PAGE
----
The interface (and fees) to the market seen by the member is _very_ different to the interface (and fees) the member presents to their client (eg. your e-trade) account.  And there are good reasons for this - the simpler the exchange interface, the faster it will be, the less prone to errors it will be, the easier it will be to keep track of what's going on, the cheaper it will be (for everyone involved).  Although the "simplicity" of the exchange interface would likely be viewed as complexity by most people who actually want to trade in the market, which is why the exchange members provide their own interfaces that are tailored to their clients (the interface e-trade provides is very different to the one Merrill Lynch provides). 

So now we come to the crux - I believe these exchanges are built and run by people who think that the way e-trade works is the way an exchange works.  If you've ever watched the mtgox ticker and book, the sheer volume of spam trades (BTC0.01 trades) is a symptom of this, as is the sometimes hectic updating of the order book several dollars away from the BBO.  And it's not just gox - they are just the biggest so easiest to pick on.  I believe that building an exchange the way that someone who's only used e-trade thinks an exchange works is why things are so fragile.

So - I commend anyone trying to set up another exchange, and I urge you to do your research and "do it properly".

Beware the weak hands!
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April 21, 2013, 02:12:06 AM
 #22

nice post..   but I do think all these extra 'financial instruments' can lead to more problems than their worth

what's next?  naked short selling? 30x leveraged ETFs? 

I think the less wizardry introduced into an exchange will be more stable.  Even if just to bore the degenerates to go back to their casino exchanges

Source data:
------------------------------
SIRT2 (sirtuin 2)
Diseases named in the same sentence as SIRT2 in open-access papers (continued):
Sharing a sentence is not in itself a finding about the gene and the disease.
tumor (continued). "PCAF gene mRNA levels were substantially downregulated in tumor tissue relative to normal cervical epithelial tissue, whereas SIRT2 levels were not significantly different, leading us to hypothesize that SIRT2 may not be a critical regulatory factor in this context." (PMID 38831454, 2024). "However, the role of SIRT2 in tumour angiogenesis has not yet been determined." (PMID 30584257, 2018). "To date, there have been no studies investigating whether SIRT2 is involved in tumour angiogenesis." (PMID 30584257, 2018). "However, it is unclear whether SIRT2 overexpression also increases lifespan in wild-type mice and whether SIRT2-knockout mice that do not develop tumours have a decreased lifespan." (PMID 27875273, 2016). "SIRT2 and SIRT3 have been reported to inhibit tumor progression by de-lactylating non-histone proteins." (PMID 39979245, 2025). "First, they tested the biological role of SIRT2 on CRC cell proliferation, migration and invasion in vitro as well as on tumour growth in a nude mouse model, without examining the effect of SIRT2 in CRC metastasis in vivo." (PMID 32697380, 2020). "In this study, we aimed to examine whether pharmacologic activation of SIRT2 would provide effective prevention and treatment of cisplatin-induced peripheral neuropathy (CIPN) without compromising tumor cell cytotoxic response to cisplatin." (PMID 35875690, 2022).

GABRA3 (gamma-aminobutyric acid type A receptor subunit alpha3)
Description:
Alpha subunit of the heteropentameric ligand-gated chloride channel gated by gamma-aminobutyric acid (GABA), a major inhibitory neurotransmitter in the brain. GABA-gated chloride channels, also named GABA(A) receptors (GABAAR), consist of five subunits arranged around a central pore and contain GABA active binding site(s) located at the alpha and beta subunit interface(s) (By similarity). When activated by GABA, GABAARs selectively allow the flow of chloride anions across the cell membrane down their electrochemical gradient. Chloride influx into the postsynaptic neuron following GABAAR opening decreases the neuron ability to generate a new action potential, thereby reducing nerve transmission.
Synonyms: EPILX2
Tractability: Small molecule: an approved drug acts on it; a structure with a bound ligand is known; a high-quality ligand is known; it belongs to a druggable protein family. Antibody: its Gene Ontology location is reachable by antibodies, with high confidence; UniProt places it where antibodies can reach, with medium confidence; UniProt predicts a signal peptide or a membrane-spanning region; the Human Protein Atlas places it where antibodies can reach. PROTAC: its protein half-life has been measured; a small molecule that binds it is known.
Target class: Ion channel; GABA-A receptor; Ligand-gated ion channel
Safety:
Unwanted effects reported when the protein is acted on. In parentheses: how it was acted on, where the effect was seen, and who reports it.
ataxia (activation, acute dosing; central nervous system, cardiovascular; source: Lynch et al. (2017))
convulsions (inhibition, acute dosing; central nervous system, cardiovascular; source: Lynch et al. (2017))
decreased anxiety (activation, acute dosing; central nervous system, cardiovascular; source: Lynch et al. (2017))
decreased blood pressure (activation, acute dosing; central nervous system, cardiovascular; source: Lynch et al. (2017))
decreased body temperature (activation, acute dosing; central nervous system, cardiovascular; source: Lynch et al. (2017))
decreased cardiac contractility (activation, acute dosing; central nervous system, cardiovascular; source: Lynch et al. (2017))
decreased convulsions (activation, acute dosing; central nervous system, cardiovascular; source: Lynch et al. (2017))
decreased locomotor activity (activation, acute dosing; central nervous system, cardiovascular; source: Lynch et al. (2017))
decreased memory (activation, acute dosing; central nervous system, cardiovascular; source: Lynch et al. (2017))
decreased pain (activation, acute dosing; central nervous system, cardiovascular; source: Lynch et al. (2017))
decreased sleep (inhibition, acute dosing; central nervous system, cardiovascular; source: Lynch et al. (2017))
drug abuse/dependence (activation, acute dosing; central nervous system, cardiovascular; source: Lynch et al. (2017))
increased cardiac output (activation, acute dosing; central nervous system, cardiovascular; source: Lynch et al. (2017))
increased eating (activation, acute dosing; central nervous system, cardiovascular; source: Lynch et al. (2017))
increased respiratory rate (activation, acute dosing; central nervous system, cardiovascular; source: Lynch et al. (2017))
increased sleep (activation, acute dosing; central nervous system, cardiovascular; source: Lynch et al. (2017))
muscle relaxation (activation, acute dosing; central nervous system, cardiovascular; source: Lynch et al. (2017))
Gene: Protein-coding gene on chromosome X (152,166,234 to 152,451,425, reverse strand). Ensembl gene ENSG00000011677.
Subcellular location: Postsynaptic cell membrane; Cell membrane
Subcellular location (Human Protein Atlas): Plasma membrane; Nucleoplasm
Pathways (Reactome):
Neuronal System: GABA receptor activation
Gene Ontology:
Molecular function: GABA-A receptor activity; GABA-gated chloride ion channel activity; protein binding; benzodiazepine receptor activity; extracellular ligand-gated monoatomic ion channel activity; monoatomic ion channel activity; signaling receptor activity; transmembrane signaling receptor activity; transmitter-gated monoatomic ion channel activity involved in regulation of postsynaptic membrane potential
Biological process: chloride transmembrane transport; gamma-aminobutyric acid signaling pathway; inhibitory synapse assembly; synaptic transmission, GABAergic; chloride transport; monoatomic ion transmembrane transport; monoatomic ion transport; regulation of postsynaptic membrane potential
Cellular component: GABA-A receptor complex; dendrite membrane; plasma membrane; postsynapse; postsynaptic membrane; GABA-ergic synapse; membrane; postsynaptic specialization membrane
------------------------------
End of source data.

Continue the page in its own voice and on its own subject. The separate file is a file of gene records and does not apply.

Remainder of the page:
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Rodyland
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April 21, 2013, 03:19:59 AM
 #23

nice post..   but I do think all these extra 'financial instruments' can lead to more problems than their worth

what's next?  naked short selling? 30x leveraged ETFs? 

I think the less wizardry introduced into an exchange will be more stable.  Even if just to bore the degenerates to go back to their casino exchanges



IMO naked shorting is nothing short of fraud.  On the plus side, it's not possible with bitcoin - because to sell bitcoin you have to deliver bitcoin.  So if an exchange allowed "naked shorting" then effectively it would be the exchange loaning the bitcoins for sale.

As for leverage and ETFs, nothing is stopping someone today offering ETFs and leverage.  If I'm not mistaken IG markets has just started offering 'something' (CFDs?) on bitcoin prices.

The benefit of bitcoin is the reduced ability for fraud.  If you have a 30x ETF that trades bitcoin and loses, then the only losers are the investors in that ETF and those who loaned funds to that ETF.  I don't see how something like that going broke could affect the wider Bitcoin.  In fact, it could be a positive - the fact that the losses are quarantined to those directly invested surely is a positive in the favour of Bitcoin.

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johnblaze